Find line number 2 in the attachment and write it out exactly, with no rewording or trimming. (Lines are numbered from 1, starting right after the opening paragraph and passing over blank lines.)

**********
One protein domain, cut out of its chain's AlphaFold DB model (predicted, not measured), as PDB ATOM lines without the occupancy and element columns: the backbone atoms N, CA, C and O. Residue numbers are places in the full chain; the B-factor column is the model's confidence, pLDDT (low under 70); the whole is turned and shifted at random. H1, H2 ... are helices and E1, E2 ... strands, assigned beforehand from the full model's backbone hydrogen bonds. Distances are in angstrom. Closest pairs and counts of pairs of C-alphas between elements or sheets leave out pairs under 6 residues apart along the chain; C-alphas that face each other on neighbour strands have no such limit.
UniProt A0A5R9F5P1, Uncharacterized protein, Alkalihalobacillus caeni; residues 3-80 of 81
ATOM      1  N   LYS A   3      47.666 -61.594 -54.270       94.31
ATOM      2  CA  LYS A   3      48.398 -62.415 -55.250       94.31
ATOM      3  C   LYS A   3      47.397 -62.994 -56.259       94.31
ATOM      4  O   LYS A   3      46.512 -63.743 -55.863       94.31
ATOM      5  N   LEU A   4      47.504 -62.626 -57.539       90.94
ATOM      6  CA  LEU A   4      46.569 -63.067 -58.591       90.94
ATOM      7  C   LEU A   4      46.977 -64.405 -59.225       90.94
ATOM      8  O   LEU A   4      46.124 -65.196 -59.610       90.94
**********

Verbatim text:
ATOM      1  N   LYS A   3      47.666 -61.594 -54.270       94.31